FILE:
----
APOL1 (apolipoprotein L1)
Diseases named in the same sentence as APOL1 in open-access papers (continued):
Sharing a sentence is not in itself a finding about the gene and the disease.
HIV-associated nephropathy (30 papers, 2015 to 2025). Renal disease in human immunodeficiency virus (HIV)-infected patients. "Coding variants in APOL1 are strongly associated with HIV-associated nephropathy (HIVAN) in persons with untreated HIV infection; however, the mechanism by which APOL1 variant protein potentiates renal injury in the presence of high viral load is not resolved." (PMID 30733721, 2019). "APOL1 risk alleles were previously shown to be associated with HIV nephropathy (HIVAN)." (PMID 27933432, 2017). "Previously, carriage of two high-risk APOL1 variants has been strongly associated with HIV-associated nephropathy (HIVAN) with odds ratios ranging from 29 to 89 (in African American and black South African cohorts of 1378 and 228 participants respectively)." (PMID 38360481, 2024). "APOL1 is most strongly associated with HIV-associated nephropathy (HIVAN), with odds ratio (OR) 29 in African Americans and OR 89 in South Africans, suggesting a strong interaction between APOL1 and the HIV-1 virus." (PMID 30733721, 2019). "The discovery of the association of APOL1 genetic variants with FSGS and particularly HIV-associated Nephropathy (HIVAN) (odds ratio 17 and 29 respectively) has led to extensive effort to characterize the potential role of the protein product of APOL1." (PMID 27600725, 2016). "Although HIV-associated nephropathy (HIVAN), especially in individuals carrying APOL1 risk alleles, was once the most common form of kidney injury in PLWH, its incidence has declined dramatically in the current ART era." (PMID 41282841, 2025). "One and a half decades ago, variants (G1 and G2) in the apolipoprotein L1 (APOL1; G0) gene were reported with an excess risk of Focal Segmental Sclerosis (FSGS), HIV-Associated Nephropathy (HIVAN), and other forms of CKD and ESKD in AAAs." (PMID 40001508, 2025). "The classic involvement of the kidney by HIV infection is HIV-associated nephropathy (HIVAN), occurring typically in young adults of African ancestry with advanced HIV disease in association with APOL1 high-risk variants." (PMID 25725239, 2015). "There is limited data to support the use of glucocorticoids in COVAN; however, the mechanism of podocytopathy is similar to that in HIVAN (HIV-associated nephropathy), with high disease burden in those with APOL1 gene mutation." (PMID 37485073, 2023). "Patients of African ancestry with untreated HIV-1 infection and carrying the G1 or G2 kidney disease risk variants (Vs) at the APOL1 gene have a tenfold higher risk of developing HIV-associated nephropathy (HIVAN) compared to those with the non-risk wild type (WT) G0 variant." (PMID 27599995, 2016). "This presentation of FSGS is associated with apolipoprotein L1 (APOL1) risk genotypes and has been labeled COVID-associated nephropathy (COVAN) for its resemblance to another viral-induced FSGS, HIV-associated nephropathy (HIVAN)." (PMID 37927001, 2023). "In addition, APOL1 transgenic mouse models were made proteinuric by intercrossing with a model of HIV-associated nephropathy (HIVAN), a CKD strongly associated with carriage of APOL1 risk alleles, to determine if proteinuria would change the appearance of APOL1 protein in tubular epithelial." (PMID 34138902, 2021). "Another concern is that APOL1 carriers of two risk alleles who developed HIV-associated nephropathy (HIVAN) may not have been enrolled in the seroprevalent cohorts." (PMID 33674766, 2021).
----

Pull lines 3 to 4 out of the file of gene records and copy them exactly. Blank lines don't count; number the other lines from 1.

Sharing a sentence is not in itself a finding about the gene and the disease.
HIV-associated nephropathy (30 papers, 2015 to 2025). Renal disease in human immunodeficiency virus (HIV)-infected patients. "Coding variants in APOL1 are strongly associated with HIV-associated nephropathy (HIVAN) in persons with untreated HIV infection; however, the mechanism by which APOL1 variant protein potentiates renal injury in the presence of high viral load is not resolved." (PMID 30733721, 2019). "APOL1 risk alleles were previously shown to be associated with HIV nephropathy (HIVAN)." (PMID 27933432, 2017). "Previously, carriage of two high-risk APOL1 variants has been strongly associated with HIV-associated nephropathy (HIVAN) with odds ratios ranging from 29 to 89 (in African American and black South African cohorts of 1378 and 228 participants respectively)." (PMID 38360481, 2024). "APOL1 is most strongly associated with HIV-associated nephropathy (HIVAN), with odds ratio (OR) 29 in African Americans and OR 89 in South Africans, suggesting a strong interaction between APOL1 and the HIV-1 virus." (PMID 30733721, 2019). "The discovery of the association of APOL1 genetic variants with FSGS and particularly HIV-associated Nephropathy (HIVAN) (odds ratio 17 and 29 respectively) has led to extensive effort to characterize the potential role of the protein product of APOL1." (PMID 27600725, 2016). "Although HIV-associated nephropathy (HIVAN), especially in individuals carrying APOL1 risk alleles, was once the most common form of kidney injury in PLWH, its incidence has declined dramatically in the current ART era." (PMID 41282841, 2025). "One and a half decades ago, variants (G1 and G2) in the apolipoprotein L1 (APOL1; G0) gene were reported with an excess risk of Focal Segmental Sclerosis (FSGS), HIV-Associated Nephropathy (HIVAN), and other forms of CKD and ESKD in AAAs." (PMID 40001508, 2025). "The classic involvement of the kidney by HIV infection is HIV-associated nephropathy (HIVAN), occurring typically in young adults of African ancestry with advanced HIV disease in association with APOL1 high-risk variants." (PMID 25725239, 2015). "There is limited data to support the use of glucocorticoids in COVAN; however, the mechanism of podocytopathy is similar to that in HIVAN (HIV-associated nephropathy), with high disease burden in those with APOL1 gene mutation." (PMID 37485073, 2023). "Patients of African ancestry with untreated HIV-1 infection and carrying the G1 or G2 kidney disease risk variants (Vs) at the APOL1 gene have a tenfold higher risk of developing HIV-associated nephropathy (HIVAN) compared to those with the non-risk wild type (WT) G0 variant." (PMID 27599995, 2016). "This presentation of FSGS is associated with apolipoprotein L1 (APOL1) risk genotypes and has been labeled COVID-associated nephropathy (COVAN) for its resemblance to another viral-induced FSGS, HIV-associated nephropathy (HIVAN)." (PMID 37927001, 2023). "In addition, APOL1 transgenic mouse models were made proteinuric by intercrossing with a model of HIV-associated nephropathy (HIVAN), a CKD strongly associated with carriage of APOL1 risk alleles, to determine if proteinuria would change the appearance of APOL1 protein in tubular epithelial." (PMID 34138902, 2021). "Another concern is that APOL1 carriers of two risk alleles who developed HIV-associated nephropathy (HIVAN) may not have been enrolled in the seroprevalent cohorts." (PMID 33674766, 2021).